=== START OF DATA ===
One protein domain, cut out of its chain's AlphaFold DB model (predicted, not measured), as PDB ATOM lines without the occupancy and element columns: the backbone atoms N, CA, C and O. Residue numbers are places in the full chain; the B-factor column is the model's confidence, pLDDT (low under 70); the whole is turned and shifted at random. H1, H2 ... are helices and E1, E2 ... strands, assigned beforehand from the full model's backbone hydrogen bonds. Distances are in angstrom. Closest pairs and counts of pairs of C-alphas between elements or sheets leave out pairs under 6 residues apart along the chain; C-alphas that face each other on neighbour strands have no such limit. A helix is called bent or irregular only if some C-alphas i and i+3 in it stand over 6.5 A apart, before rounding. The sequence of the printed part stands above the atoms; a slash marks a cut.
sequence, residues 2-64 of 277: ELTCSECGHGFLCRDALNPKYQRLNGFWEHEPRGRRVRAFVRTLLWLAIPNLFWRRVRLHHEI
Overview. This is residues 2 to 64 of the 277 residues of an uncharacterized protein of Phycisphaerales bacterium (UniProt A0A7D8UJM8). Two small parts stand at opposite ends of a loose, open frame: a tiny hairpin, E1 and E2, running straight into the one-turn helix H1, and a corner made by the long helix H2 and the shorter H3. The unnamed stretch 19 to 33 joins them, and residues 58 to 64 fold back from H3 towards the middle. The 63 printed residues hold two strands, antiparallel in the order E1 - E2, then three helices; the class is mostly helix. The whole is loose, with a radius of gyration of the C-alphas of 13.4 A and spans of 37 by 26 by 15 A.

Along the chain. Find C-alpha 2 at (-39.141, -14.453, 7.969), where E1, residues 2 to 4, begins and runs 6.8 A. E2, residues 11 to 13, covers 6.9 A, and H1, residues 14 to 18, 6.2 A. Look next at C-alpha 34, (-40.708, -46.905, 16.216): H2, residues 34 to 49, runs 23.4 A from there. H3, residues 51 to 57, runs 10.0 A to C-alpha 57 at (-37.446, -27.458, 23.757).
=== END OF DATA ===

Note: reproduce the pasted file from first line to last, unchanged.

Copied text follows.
One protein domain, cut out of its chain's AlphaFold DB model (predicted, not measured), as PDB ATOM lines without the occupancy and element columns: the backbone atoms N, CA, C and O. Residue numbers are places in the full chain; the B-factor column is the model's confidence, pLDDT (low under 70); the whole is turned and shifted at random. H1, H2 ... are helices and E1, E2 ... strands, assigned beforehand from the full model's backbone hydrogen bonds. Distances are in angstrom. Closest pairs and counts of pairs of C-alphas between elements or sheets leave out pairs under 6 residues apart along the chain; C-alphas that face each other on neighbour strands have no such limit. A helix is called bent or irregular only if some C-alphas i and i+3 in it stand over 6.5 A apart, before rounding. The sequence of the printed part stands above the atoms; a slash marks a cut.
sequence, residues 2-64 of 277: ELTCSECGHGFLCRDALNPKYQRLNGFWEHEPRGRRVRAFVRTLLWLAIPNLFWRRVRLHHEI
Overview. This is residues 2 to 64 of the 277 residues of an uncharacterized protein of Phycisphaerales bacterium (UniProt A0A7D8UJM8). Two small parts stand at opposite ends of a loose, open frame: a tiny hairpin, E1 and E2, running straight into the one-turn helix H1, and a corner made by the long helix H2 and the shorter H3. The unnamed stretch 19 to 33 joins them, and residues 58 to 64 fold back from H3 towards the middle. The 63 printed residues hold two strands, antiparallel in the order E1 - E2, then three helices; the class is mostly helix. The whole is loose, with a radius of gyration of the C-alphas of 13.4 A and spans of 37 by 26 by 15 A.

Along the chain. Find C-alpha 2 at (-39.141, -14.453, 7.969), where E1, residues 2 to 4, begins and runs 6.8 A. E2, residues 11 to 13, covers 6.9 A, and H1, residues 14 to 18, 6.2 A. Look next at C-alpha 34, (-40.708, -46.905, 16.216): H2, residues 34 to 49, runs 23.4 A from there. H3, residues 51 to 57, runs 10.0 A to C-alpha 57 at (-37.446, -27.458, 23.757).